The Wee Free Men by Terry Pratchett
On June 21, I was lucky enough to read the best children's book of the year. No, it wasn't written by J. K. Rowling. It was The Wee Free Men, the latest novel by Terry Pratchett, and the second Discworld novel aimed at a younger audience.
The first such book, The Amazing Maurice and His Educated Rodents, was cute, but relatively light by Pratchett standards; although it had funny characters doing zany things, none of them had the depth Pratchett normally gives to his creations. Although the book might have won a literary prize or two, most notably the Carnegie Award for Children's Literature, it's not one that calls out for re-reading.
The Wee Free Men, on the other hand, is as delightful as they come. It's the story of Tiffany Aching, a nine-year old peasant girl who discovers that that she has inherited her late grandmother's mantle as a witch. With the help of the Nac Mac Feegles, a foul-mouthed (but never inappropriately so for kids), drunken, and moderately insane group of fairies, Tiffany embarks on a quest to stop the dark Faerie Queen, learning how to be a witch as she remembers how her grandmother dealt with various situations.
Although the plot isn't much different from classic fairy tales and works of children's literature, it does have some nice twists, as many a traditional fairy tale convenience appears, only to get turned on its head (the Baron's son, a classic heroic figure, is an incompetent boob, the witches are the heroes, and the talking animals are rarely wise). For the most part, though, this isn't a story about how the bad guys lose, although the story, with Tiffany fighting a world where dreams can come to life and hurt you, is certainly compelling. It's about the folks who take on the bad guys in the first place.
What makes The Wee Free Men so wonderful, as with any of Pratchett's better works, is his ability to make realistic, human characters in the middle of an otherwise zany world. Tiffany is no archetypal little girl. Already smarter than most of her family--she reads the dictionary for fun, because no one ever told her not to--her visits to the teachers (who are like gypsies on Discworld, setting up shop for a day, and then getting kicked out of town when folks have bought their wares) are a delight, and set up less formal education as a witch (a term, incidentally, that has no more of a religious connotation here than it does in the Harry Potter novels). Although perhaps a tad too mature for her age at times--making her eleven or so really wouldn't have hurt--she's a great role model for girls, and a great hero to cheer on for anyone else.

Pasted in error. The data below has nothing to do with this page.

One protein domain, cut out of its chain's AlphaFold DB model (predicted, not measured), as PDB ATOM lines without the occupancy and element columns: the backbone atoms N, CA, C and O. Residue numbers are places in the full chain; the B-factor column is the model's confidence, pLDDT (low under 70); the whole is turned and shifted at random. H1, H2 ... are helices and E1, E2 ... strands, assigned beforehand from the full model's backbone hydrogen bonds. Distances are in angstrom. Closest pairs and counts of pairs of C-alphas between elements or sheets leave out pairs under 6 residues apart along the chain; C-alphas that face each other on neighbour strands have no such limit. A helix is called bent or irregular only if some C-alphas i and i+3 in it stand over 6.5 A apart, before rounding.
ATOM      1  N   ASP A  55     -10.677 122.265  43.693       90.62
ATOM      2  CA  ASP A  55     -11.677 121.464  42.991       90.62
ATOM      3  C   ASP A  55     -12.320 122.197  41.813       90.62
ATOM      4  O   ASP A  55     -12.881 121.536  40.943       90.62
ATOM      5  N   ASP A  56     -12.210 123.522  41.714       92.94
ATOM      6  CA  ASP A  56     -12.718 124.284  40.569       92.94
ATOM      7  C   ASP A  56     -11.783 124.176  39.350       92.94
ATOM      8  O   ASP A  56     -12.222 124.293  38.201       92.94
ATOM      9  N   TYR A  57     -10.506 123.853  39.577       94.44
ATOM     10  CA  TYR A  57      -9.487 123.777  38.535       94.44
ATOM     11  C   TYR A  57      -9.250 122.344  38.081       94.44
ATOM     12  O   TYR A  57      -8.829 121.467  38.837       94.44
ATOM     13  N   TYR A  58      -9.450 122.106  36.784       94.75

Complementing her nicely are the Nac Mac Feegles. Although they appear, at first, to be nothing more than simple caricatures of Brownies or Sprites, these characters quickly move from simple comic amusement to the heart of the story. For all their bluster, they are a group of warriors who have lost before, and suspect that they're going to be on the losing side again. Tiffany is their only hope, but that never stops them from fighting their hardest for their cause. It's almost heartbreaking to hear them shrug off the comrades they lose in battle, because of their belief that the Discworld is actually the afterlife, and when they die, they return to the "real" world. Deep down, you know they're only using this as a coping mechanism, but their refusal to treat death as a tragedy is touching.
Although a few characters from previous Discworld books appear (The Queen has been a villain before, and the Nac Mac Feegles had a representative in the City Guard books), The Wee Free Men stands nicely on its own, with the Discworld cameos really adding almost nothing to the book. And that's as it should be. This is a wonderful stand-alone novel, and should be on the shelves of any fan of young adult literature.
The Wee Free Men by Terry Pratchett
HarperCollins Juvenile Books